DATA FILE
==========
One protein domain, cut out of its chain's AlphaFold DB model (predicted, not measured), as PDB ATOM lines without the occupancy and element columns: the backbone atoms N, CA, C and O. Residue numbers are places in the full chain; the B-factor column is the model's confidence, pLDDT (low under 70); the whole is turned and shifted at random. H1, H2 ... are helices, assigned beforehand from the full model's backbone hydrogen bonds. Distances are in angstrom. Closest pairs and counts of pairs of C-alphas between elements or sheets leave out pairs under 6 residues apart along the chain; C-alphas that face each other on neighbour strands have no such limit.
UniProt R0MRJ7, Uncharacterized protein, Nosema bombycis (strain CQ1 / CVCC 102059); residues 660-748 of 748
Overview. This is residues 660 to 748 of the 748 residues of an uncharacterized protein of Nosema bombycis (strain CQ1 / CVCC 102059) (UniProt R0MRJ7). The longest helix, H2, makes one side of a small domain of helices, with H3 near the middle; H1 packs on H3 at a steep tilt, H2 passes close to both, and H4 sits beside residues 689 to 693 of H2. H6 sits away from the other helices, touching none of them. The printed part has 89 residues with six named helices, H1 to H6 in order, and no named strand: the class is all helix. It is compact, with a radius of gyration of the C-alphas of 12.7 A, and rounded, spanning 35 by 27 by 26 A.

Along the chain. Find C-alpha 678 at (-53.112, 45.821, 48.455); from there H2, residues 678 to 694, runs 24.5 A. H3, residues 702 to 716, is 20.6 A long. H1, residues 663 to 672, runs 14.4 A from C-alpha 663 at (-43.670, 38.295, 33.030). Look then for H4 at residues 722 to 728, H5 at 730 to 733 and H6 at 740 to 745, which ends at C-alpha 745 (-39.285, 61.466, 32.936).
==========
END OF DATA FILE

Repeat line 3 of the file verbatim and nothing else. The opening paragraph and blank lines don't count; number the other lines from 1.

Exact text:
Along the chain. Find C-alpha 678 at (-53.112, 45.821, 48.455); from there H2, residues 678 to 694, runs 24.5 A. H3, residues 702 to 716, is 20.6 A long. H1, residues 663 to 672, runs 14.4 A from C-alpha 663 at (-43.670, 38.295, 33.030). Look then for H4 at residues 722 to 728, H5 at 730 to 733 and H6 at 740 to 745, which ends at C-alpha 745 (-39.285, 61.466, 32.936).